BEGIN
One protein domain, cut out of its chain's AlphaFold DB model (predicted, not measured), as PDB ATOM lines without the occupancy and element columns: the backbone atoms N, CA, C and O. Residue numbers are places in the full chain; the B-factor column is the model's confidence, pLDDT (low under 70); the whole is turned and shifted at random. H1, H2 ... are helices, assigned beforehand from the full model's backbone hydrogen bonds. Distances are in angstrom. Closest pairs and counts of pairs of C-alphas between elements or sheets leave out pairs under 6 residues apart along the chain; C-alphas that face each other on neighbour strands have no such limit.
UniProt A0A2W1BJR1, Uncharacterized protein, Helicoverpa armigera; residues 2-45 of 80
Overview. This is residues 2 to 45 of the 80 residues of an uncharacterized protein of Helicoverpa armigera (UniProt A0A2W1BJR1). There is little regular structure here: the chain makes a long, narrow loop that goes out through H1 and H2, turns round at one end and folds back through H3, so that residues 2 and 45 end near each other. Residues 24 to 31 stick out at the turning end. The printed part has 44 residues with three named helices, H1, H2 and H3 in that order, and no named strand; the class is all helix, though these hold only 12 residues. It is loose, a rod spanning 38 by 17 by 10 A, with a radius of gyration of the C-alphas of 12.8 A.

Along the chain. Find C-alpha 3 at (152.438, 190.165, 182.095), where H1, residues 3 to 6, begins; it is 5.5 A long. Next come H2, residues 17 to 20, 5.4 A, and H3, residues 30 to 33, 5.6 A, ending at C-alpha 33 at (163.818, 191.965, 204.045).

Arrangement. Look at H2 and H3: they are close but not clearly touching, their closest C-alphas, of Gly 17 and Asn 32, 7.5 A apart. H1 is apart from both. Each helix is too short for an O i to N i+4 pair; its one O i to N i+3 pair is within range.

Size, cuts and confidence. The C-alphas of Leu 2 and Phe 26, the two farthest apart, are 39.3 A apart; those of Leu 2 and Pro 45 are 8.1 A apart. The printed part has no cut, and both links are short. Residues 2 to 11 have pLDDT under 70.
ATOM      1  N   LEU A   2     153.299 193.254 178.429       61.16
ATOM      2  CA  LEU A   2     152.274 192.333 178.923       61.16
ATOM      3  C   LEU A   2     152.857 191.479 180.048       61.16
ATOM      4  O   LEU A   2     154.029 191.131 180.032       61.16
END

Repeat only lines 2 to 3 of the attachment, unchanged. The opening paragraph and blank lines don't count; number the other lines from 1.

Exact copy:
Overview. This is residues 2 to 45 of the 80 residues of an uncharacterized protein of Helicoverpa armigera (UniProt A0A2W1BJR1). There is little regular structure here: the chain makes a long, narrow loop that goes out through H1 and H2, turns round at one end and folds back through H3, so that residues 2 and 45 end near each other. Residues 24 to 31 stick out at the turning end. The printed part has 44 residues with three named helices, H1, H2 and H3 in that order, and no named strand; the class is all helix, though these hold only 12 residues. It is loose, a rod spanning 38 by 17 by 10 A, with a radius of gyration of the C-alphas of 12.8 A.

Along the chain. Find C-alpha 3 at (152.438, 190.165, 182.095), where H1, residues 3 to 6, begins; it is 5.5 A long. Next come H2, residues 17 to 20, 5.4 A, and H3, residues 30 to 33, 5.6 A, ending at C-alpha 33 at (163.818, 191.965, 204.045).